FLEX is the disk operating system first distributed by Compusense as an alternative to the official OS9-system from Dragon Data. Later Eurohard adopted the FLEX-system as the official DOS for the Dragon, when they made the Dragon a new home in Spain.
From Compusense ad
FLEX - Power to the People
lf you own a DRAGON64 and a disk unit then you have already made a serious commitment to this computer and want the best possible performance from it. Preferably without having to learn a lot of irrelevant "computerese".
Simplicity is a sign of well designed functional computer software. After all you don't pay money to be treated like an idiot. FLEX has the virtue, for ordinary mortals, of being easy to use and understand. That is a result of design, not accident There are few things about FLEX that you cannot understand in a session or two of using the software. For example if you want to copy all the files from disk drive 1 to disk drive 2 you type COPY 1,2. Nice and easy, no Ph.D. required. Try that with your current disk operating system and you will begin to understand why we prefer FLEX.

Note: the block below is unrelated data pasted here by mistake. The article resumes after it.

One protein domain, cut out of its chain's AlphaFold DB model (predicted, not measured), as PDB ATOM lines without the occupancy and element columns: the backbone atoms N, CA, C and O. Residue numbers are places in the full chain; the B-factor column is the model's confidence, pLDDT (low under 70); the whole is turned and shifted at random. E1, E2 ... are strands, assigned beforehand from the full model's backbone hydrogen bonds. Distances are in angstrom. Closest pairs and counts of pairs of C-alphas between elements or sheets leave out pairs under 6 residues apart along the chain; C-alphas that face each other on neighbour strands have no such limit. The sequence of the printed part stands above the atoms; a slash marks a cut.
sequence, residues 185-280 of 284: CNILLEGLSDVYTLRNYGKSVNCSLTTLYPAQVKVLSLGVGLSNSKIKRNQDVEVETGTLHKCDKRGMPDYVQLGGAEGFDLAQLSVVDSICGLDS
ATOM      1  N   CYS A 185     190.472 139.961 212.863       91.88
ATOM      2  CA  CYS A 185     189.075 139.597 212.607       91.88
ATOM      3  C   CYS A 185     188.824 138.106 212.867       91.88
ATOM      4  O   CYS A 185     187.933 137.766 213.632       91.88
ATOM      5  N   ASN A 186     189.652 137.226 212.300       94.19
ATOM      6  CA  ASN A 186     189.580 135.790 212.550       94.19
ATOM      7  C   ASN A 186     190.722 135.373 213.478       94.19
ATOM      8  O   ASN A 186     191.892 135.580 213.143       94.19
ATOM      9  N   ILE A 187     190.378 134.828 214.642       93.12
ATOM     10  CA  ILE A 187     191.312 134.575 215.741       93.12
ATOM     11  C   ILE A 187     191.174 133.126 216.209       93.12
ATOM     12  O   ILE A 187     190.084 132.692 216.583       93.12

FLEX gives you more free space for use, 48k to be exact. FLEX allows the use of single or double sided, single or double density disks of whatever number of tracks. ln other words any kind of 5" disk or disk unit. We don't want to cramp your style and if you buy software from another source for FLEX you will be able to read the disk. Try that with your current disk operating system.
We will be issuing a FLEX utility disk which will allow you to run DRAGON BASlC with FLEX. So you don't have to start again with a new BASIC. lf you want PASCAL, COBOL, FORTRAN, FORTH or "C' they are available from several sources. An editor and assembler are part of the standard FLEX package.
ln short, good software, reliable and easy to use - that is FLEX.
Flex on its own £35 plus VAT.
Editor + Assembler £45 plus VAT.
Flex including Editor and Assembler £75 plus VAT.
Go Flex - Dragon User, February 1985